I’ve been sick since 2014. I came down with a cold between Christmas and New Year’s that I’m still trying to shake. It’s been frustrating because, arbitrary or not, the new calendar year is a nice reset button and I’d’ve loved to hit the ground running. Literally, sort of. I mean, I spent most of 2014 injured and I want to get back into a running routine. But other stuff too. Instead I’m coughing and mostly keeping on top of the usual crap and saying, “when I’m feeling 100% again” then I’ll go to the climbing gym, go for a run, start getting my taxes in order, finally get rental insurance, figure out whether I can really afford to buy my ex-husband’s car from him…
2014 was all right. I mean, actually, it was pretty good. I learned a lot and I did a lot this year. I finalized my divorce and figured out how to be friends with my ex. I moved into my own apartment and painted my furniture purple. I walked all 30.25 miles of Wildwood Trail in a day, alone, twice. I didn’t do a pull-up or run an ultramarathon, but I did climb a V3 problem at the bouldering gym, ride two centuries on my bike, ride a borrowed mountain bike 13 miles on a trail above my skill & comfort level, place fourth in my first (and so far only) cyclocross race on another borrowed bike, and summit my first glaciated peak (South Sister). I broke up with my boyfriend and went on a bunch of dates and got back together and practiced, with varying degrees of success, communication and boundary-setting and intentionality and respect. I got a lot of happy hour drinks with my brother. I snuggled with my cats. I got a raise at work and switched from an hourly wage to a salary. I photographed some great weddings. I wrote out Antonio Machado’s line of poetry: “caminante, no hay camino, se hace camino al andar”—which I found in Brené Brown’s excellent book Daring Greatly—and framed it and put it where I would see it every day. Traveler, there is no road. The road is made by walking.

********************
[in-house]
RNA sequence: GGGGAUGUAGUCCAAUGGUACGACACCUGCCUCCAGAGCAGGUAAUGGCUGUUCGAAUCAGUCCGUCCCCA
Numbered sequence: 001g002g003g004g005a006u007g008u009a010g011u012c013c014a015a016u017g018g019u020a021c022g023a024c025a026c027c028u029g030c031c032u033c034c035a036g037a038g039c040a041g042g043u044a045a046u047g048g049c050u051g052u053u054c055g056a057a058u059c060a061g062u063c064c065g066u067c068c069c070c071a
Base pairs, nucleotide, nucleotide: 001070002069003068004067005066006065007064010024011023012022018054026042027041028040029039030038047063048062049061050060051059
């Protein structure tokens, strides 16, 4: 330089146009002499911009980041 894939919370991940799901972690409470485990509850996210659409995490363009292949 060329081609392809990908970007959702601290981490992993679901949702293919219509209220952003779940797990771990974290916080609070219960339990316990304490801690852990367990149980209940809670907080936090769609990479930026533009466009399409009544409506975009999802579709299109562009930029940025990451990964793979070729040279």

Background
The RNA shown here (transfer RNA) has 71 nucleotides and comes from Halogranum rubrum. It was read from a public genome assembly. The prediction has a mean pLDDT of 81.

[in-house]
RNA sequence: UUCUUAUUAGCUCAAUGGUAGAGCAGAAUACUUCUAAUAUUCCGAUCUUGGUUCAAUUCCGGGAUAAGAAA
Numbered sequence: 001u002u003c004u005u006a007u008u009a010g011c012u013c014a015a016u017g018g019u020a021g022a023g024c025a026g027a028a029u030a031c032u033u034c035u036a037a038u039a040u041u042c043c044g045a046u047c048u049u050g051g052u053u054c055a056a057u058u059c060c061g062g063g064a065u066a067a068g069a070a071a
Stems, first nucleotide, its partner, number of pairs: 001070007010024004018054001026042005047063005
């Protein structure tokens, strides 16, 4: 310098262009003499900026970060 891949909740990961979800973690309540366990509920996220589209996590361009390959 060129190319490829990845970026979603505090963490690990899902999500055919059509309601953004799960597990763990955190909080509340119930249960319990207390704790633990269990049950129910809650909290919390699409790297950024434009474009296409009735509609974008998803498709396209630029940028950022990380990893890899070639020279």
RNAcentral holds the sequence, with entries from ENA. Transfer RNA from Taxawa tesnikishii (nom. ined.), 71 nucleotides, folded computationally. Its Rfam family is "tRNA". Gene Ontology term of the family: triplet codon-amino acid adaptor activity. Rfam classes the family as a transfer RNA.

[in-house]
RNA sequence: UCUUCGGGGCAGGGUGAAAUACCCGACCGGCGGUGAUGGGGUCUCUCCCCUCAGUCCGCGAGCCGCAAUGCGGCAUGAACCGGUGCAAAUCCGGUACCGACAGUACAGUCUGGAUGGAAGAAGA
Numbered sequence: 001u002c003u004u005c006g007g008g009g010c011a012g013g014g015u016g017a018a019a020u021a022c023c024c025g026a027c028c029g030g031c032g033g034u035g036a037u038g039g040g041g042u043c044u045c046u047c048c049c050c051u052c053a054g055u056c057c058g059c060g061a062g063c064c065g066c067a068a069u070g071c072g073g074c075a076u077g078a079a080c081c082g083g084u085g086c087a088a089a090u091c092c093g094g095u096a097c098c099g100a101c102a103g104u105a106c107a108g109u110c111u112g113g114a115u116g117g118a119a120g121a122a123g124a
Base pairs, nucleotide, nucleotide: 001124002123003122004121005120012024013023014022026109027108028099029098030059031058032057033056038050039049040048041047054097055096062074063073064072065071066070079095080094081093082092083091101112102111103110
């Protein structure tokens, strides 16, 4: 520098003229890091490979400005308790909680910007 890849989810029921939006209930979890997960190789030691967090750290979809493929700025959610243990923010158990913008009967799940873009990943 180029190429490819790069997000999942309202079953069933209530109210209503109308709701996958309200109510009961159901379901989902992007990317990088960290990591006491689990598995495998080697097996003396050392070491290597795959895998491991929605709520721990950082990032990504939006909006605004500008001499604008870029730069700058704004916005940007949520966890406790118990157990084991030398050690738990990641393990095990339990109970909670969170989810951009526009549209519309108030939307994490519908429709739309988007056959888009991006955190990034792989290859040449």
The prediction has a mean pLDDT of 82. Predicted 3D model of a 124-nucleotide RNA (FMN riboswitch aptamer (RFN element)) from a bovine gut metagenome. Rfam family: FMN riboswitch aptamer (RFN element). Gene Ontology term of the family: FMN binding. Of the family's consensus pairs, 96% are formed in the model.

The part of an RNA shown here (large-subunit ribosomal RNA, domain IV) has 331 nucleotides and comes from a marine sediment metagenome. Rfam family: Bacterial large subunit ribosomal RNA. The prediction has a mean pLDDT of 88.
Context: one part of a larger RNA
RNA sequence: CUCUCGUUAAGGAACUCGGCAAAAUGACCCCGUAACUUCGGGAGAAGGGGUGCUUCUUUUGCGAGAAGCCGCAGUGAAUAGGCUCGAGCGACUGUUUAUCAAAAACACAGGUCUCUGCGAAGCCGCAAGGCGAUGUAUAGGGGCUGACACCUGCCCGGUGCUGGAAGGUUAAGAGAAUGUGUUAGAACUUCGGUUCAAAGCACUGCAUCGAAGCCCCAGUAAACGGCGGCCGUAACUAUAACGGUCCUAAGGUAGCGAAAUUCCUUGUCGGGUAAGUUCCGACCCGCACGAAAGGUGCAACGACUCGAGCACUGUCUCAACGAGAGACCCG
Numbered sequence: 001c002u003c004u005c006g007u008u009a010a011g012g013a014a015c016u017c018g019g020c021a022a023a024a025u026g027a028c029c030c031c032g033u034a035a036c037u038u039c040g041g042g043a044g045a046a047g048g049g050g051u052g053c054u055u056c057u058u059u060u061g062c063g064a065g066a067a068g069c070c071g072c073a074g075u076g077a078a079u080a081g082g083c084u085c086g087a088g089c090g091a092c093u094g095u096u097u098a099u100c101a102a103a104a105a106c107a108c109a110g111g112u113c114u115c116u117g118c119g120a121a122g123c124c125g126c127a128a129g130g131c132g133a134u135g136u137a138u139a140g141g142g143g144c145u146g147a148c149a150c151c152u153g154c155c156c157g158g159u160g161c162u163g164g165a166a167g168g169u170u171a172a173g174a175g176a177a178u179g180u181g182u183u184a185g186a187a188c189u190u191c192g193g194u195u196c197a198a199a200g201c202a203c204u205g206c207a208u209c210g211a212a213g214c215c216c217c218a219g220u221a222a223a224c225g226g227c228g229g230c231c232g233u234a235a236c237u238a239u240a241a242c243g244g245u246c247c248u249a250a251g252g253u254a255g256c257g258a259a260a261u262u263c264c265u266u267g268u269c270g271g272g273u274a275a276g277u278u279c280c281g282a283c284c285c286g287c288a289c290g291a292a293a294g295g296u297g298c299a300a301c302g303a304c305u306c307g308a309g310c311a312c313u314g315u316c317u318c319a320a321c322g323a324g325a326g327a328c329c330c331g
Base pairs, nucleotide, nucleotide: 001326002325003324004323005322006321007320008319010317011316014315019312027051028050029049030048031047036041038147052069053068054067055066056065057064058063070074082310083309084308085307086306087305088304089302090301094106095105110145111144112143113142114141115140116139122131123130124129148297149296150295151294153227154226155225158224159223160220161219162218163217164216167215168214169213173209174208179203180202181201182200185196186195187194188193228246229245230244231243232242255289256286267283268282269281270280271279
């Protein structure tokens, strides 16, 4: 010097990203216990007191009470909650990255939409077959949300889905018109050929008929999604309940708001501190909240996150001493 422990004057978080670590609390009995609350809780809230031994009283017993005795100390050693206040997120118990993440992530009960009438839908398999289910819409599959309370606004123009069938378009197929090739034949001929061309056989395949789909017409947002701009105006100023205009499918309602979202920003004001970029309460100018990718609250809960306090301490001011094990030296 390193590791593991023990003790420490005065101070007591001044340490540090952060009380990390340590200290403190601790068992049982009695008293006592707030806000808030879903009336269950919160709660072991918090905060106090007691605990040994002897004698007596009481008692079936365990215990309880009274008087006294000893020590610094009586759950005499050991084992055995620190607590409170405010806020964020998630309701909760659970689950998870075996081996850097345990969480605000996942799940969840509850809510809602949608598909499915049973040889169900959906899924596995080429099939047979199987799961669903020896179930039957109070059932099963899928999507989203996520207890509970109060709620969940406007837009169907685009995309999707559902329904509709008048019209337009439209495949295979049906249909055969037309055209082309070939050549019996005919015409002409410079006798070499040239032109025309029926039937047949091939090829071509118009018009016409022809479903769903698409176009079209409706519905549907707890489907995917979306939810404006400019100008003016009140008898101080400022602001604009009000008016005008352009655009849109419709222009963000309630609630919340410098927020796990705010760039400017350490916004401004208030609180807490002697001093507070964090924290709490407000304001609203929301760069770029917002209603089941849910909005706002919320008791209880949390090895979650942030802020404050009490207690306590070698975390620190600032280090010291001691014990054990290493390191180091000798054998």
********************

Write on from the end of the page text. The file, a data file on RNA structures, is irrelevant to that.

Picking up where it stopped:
I’ve made some goals for 2015, as follows:
* learn CSS & use it to create a portfolio website for my photography business
* run, but don’t get injured (after being overly ambitious in 2013 and, as alluded to above, spending most of 2014 with various tendon issues, the second part of this goal is marginally more important than the first)
* climb outside (top rope or bouldering; ideally both!)
* set & stick to a budget; set aside savings for my 2016 PCT thru-hike
* do an unassisted pull-up (on last year’s list, too, as mentioned)
* go on a week-long backpacking trip (right now I’m leaning towards the Wonderland Trail around Mt. Rainier)
* work towards the following habits: bringing a healthy packed lunch to work every day & keeping my apartment clean / putting things away immediately
I snuck a mention of my planned 2016 thru-hike of the Pacific Crest Trail in there. Did you catch it? Dear readers, I am obsessed right now with this journey I am going to make. I am living in that dream, willing the next 500 days to pass so I can start my hike. I’ve read a million blogs and a billion gear reviews and I bought a new sleeping bag that’s warming my feet as I type. The other day I made myself a rain skirt out of cuben fiber and velcro. It weighs just over one ounce and packs down super tiny.